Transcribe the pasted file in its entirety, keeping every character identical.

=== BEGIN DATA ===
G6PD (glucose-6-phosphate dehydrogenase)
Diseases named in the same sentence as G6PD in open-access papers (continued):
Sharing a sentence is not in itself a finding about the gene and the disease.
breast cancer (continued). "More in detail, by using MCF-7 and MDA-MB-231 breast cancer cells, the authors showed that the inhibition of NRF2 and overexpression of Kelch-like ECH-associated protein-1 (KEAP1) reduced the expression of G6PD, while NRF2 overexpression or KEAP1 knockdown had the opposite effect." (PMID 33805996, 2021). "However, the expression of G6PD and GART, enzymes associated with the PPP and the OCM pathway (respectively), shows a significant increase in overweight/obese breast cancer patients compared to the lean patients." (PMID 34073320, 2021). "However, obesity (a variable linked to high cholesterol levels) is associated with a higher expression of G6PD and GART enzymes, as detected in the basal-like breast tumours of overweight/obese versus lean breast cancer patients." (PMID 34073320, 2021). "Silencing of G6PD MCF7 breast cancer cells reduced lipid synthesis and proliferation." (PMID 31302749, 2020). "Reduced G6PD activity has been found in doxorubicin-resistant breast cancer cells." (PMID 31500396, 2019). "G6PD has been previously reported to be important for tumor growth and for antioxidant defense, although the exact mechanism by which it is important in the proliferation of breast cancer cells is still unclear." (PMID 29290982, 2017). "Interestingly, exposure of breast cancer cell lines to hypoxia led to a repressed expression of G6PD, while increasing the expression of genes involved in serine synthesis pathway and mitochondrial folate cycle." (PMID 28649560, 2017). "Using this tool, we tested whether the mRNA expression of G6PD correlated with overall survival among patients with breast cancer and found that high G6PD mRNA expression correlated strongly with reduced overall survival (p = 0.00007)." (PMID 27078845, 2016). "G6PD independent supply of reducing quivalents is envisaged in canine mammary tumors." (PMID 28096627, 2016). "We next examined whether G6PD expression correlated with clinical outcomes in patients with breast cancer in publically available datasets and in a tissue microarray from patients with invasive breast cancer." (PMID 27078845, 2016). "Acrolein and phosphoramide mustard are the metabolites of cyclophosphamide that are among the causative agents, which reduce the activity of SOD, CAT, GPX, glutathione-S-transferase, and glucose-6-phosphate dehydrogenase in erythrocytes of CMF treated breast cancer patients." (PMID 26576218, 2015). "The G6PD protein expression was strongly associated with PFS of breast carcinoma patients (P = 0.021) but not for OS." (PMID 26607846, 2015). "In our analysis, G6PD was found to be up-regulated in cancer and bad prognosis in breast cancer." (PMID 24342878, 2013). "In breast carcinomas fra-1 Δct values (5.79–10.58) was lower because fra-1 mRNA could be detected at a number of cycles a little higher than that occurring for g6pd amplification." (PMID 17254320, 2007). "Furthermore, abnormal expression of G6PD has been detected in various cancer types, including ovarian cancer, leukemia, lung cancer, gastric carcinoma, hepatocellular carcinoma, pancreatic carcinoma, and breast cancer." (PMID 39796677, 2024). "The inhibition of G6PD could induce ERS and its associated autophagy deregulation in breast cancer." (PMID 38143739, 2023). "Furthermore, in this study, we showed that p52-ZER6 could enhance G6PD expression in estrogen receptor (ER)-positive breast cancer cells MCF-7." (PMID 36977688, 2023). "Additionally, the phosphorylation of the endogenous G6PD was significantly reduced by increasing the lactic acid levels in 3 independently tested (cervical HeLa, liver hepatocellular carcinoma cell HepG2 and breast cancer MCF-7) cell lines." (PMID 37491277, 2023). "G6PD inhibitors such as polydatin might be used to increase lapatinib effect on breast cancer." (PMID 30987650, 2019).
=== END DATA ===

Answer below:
G6PD (glucose-6-phosphate dehydrogenase)
Diseases named in the same sentence as G6PD in open-access papers (continued):
Sharing a sentence is not in itself a finding about the gene and the disease.
breast cancer (continued). "More in detail, by using MCF-7 and MDA-MB-231 breast cancer cells, the authors showed that the inhibition of NRF2 and overexpression of Kelch-like ECH-associated protein-1 (KEAP1) reduced the expression of G6PD, while NRF2 overexpression or KEAP1 knockdown had the opposite effect." (PMID 33805996, 2021). "However, the expression of G6PD and GART, enzymes associated with the PPP and the OCM pathway (respectively), shows a significant increase in overweight/obese breast cancer patients compared to the lean patients." (PMID 34073320, 2021). "However, obesity (a variable linked to high cholesterol levels) is associated with a higher expression of G6PD and GART enzymes, as detected in the basal-like breast tumours of overweight/obese versus lean breast cancer patients." (PMID 34073320, 2021). "Silencing of G6PD MCF7 breast cancer cells reduced lipid synthesis and proliferation." (PMID 31302749, 2020). "Reduced G6PD activity has been found in doxorubicin-resistant breast cancer cells." (PMID 31500396, 2019). "G6PD has been previously reported to be important for tumor growth and for antioxidant defense, although the exact mechanism by which it is important in the proliferation of breast cancer cells is still unclear." (PMID 29290982, 2017). "Interestingly, exposure of breast cancer cell lines to hypoxia led to a repressed expression of G6PD, while increasing the expression of genes involved in serine synthesis pathway and mitochondrial folate cycle." (PMID 28649560, 2017). "Using this tool, we tested whether the mRNA expression of G6PD correlated with overall survival among patients with breast cancer and found that high G6PD mRNA expression correlated strongly with reduced overall survival (p = 0.00007)." (PMID 27078845, 2016). "G6PD independent supply of reducing quivalents is envisaged in canine mammary tumors." (PMID 28096627, 2016). "We next examined whether G6PD expression correlated with clinical outcomes in patients with breast cancer in publically available datasets and in a tissue microarray from patients with invasive breast cancer." (PMID 27078845, 2016). "Acrolein and phosphoramide mustard are the metabolites of cyclophosphamide that are among the causative agents, which reduce the activity of SOD, CAT, GPX, glutathione-S-transferase, and glucose-6-phosphate dehydrogenase in erythrocytes of CMF treated breast cancer patients." (PMID 26576218, 2015). "The G6PD protein expression was strongly associated with PFS of breast carcinoma patients (P = 0.021) but not for OS." (PMID 26607846, 2015). "In our analysis, G6PD was found to be up-regulated in cancer and bad prognosis in breast cancer." (PMID 24342878, 2013). "In breast carcinomas fra-1 Δct values (5.79–10.58) was lower because fra-1 mRNA could be detected at a number of cycles a little higher than that occurring for g6pd amplification." (PMID 17254320, 2007). "Furthermore, abnormal expression of G6PD has been detected in various cancer types, including ovarian cancer, leukemia, lung cancer, gastric carcinoma, hepatocellular carcinoma, pancreatic carcinoma, and breast cancer." (PMID 39796677, 2024). "The inhibition of G6PD could induce ERS and its associated autophagy deregulation in breast cancer." (PMID 38143739, 2023). "Furthermore, in this study, we showed that p52-ZER6 could enhance G6PD expression in estrogen receptor (ER)-positive breast cancer cells MCF-7." (PMID 36977688, 2023). "Additionally, the phosphorylation of the endogenous G6PD was significantly reduced by increasing the lactic acid levels in 3 independently tested (cervical HeLa, liver hepatocellular carcinoma cell HepG2 and breast cancer MCF-7) cell lines." (PMID 37491277, 2023). "G6PD inhibitors such as polydatin might be used to increase lapatinib effect on breast cancer." (PMID 30987650, 2019).